Fog & Glasses
You don’t know if you are drinking from it, or it’s somehow drinking you.
Those forgettable lagers that often hide behind the veil of attractive bottles and labels—you must have been an idiot to have romanticized how tastefully the condensation would the gather round and shroud, in fine tiny droplets, the once transparent glass bottle, painting it the hue of chilled, perspiring opaque.
A perfectly bland beverage. You might as well be drinking the bottle itself.
She never quite liked your much mediated habit of drinking. But something tells you that, if you had used all your might to stop, to render yourself free from all substances, in the process, you’d truly become a bad man. A man too clean, too pent up, and not to be trusted.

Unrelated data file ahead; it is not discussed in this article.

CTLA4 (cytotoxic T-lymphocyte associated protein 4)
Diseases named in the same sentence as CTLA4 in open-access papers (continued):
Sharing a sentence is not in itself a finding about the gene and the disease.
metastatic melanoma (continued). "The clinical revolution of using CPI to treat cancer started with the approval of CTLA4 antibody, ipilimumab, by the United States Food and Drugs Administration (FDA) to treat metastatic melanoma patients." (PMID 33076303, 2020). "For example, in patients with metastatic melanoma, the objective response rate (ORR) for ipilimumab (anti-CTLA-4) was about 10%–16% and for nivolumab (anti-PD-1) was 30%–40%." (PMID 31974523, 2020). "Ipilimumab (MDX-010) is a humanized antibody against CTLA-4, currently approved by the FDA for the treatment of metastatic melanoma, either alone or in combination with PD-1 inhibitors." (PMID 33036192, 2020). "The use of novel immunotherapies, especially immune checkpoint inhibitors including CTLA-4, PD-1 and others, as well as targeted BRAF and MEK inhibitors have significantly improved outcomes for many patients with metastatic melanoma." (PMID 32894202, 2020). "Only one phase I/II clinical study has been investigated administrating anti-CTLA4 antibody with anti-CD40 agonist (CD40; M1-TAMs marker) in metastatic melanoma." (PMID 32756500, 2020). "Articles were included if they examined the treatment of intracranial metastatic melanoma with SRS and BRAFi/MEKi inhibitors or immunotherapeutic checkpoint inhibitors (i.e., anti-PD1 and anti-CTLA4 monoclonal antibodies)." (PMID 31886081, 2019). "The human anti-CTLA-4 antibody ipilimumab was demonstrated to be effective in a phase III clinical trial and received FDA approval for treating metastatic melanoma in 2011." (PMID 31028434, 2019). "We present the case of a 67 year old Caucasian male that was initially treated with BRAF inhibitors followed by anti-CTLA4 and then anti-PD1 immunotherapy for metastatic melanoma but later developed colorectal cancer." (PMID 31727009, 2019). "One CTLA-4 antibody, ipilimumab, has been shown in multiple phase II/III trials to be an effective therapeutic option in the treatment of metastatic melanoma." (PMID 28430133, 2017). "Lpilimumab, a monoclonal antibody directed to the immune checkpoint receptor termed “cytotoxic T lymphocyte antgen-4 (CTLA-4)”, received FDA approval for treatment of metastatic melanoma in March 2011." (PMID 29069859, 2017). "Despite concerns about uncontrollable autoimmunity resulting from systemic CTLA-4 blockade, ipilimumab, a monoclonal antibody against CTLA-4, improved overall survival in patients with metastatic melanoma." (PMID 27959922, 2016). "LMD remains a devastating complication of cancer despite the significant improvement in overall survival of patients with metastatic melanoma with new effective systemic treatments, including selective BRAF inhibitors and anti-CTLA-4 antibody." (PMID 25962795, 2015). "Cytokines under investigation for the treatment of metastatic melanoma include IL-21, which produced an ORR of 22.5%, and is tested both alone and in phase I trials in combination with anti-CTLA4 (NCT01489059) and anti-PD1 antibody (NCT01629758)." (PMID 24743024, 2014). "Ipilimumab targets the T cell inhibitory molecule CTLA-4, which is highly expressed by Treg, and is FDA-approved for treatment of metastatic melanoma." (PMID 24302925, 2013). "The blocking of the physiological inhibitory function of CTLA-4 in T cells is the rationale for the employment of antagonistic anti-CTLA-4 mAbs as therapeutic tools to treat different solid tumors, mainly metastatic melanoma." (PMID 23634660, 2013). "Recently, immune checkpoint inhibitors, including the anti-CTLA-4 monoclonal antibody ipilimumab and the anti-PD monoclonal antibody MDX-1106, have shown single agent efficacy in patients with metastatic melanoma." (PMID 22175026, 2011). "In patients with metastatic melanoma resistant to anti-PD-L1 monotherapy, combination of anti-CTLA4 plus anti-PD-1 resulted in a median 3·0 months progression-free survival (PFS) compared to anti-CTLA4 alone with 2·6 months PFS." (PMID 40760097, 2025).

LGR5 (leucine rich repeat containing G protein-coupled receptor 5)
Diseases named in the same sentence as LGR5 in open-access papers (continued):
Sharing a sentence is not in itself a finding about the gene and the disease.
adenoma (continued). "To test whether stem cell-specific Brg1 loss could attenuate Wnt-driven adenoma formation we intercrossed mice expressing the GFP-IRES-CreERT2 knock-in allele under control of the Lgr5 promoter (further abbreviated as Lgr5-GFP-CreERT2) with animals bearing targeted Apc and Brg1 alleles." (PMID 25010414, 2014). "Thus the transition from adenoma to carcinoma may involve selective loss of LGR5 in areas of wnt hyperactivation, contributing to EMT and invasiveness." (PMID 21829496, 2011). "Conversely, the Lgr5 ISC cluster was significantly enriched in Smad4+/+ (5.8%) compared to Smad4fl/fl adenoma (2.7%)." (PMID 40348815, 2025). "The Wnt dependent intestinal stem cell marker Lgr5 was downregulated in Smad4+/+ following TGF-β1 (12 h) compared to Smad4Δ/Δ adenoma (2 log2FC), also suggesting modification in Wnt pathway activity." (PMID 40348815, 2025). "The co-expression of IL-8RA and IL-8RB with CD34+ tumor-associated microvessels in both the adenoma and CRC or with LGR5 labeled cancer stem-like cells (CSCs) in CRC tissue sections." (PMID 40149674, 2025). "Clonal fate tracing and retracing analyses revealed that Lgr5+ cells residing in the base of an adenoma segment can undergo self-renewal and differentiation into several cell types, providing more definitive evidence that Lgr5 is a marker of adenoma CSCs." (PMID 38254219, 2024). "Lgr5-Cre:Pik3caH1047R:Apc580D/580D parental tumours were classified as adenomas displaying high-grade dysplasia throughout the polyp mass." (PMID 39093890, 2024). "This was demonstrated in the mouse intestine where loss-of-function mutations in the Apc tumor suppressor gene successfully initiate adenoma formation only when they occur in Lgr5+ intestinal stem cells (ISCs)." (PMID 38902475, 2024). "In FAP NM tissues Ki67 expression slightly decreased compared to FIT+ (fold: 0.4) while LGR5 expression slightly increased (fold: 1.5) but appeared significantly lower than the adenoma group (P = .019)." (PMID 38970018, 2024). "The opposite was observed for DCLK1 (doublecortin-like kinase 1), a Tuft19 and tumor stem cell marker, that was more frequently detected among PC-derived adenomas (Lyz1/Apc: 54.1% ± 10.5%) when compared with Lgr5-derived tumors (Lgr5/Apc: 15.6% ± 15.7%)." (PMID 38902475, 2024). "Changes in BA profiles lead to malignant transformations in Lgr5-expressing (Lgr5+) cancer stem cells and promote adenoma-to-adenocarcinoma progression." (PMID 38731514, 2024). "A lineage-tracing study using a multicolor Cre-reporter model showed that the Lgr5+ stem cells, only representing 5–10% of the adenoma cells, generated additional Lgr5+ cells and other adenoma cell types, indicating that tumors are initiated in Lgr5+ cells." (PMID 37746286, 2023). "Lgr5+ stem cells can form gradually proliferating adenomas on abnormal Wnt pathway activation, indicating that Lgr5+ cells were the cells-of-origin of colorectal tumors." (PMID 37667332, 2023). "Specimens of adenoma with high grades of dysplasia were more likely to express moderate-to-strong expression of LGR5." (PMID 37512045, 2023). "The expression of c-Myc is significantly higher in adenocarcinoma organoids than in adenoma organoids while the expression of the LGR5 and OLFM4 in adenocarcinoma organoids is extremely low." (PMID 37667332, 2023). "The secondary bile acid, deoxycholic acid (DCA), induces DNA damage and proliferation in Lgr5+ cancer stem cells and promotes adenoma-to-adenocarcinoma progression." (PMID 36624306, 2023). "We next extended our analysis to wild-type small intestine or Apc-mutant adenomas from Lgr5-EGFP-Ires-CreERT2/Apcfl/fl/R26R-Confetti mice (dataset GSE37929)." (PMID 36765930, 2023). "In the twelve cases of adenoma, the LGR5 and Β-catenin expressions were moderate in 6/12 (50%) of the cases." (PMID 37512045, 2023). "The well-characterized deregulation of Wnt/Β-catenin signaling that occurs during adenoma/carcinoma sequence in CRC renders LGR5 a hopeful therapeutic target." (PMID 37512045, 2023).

Then again, there are times when you would contrarily catch, in the strange mirror, glimpses of your beloved father: a great, compassionate, and massively intellectual man: an addict, with no self discipline. Such instances cause you dire cravings to rip off your inherited skin, and become square—just to remind yourself that you are your own man.
Perhaps, it’s this oxymoronic rift in all things, even behind the act of downing a few useless beers, that makes it worthwhile to wake up to another day.